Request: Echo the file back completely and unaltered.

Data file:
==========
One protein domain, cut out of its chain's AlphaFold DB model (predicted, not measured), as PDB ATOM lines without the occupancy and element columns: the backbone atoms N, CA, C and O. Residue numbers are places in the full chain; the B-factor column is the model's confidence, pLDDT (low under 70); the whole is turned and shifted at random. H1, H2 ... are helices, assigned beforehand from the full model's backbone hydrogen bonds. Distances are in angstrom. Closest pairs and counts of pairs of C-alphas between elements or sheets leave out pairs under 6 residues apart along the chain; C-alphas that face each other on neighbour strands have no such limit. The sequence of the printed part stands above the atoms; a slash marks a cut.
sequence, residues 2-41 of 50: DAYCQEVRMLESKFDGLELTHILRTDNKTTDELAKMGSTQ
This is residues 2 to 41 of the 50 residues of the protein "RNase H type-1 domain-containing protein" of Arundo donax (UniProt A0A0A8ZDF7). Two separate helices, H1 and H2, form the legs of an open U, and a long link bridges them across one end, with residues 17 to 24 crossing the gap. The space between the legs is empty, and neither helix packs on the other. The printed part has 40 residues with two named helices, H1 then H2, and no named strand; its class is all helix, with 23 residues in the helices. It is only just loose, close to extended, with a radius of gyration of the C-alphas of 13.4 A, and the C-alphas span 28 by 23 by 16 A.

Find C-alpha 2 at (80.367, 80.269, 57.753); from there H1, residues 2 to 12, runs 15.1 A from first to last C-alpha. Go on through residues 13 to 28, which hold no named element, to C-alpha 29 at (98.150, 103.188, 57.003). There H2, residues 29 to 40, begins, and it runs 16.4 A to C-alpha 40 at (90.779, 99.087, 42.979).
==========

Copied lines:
One protein domain, cut out of its chain's AlphaFold DB model (predicted, not measured), as PDB ATOM lines without the occupancy and element columns: the backbone atoms N, CA, C and O. Residue numbers are places in the full chain; the B-factor column is the model's confidence, pLDDT (low under 70); the whole is turned and shifted at random. H1, H2 ... are helices, assigned beforehand from the full model's backbone hydrogen bonds. Distances are in angstrom. Closest pairs and counts of pairs of C-alphas between elements or sheets leave out pairs under 6 residues apart along the chain; C-alphas that face each other on neighbour strands have no such limit. The sequence of the printed part stands above the atoms; a slash marks a cut.
sequence, residues 2-41 of 50: DAYCQEVRMLESKFDGLELTHILRTDNKTTDELAKMGSTQ
This is residues 2 to 41 of the 50 residues of the protein "RNase H type-1 domain-containing protein" of Arundo donax (UniProt A0A0A8ZDF7). Two separate helices, H1 and H2, form the legs of an open U, and a long link bridges them across one end, with residues 17 to 24 crossing the gap. The space between the legs is empty, and neither helix packs on the other. The printed part has 40 residues with two named helices, H1 then H2, and no named strand; its class is all helix, with 23 residues in the helices. It is only just loose, close to extended, with a radius of gyration of the C-alphas of 13.4 A, and the C-alphas span 28 by 23 by 16 A.

Find C-alpha 2 at (80.367, 80.269, 57.753); from there H1, residues 2 to 12, runs 15.1 A from first to last C-alpha. Go on through residues 13 to 28, which hold no named element, to C-alpha 29 at (98.150, 103.188, 57.003). There H2, residues 29 to 40, begins, and it runs 16.4 A to C-alpha 40 at (90.779, 99.087, 42.979).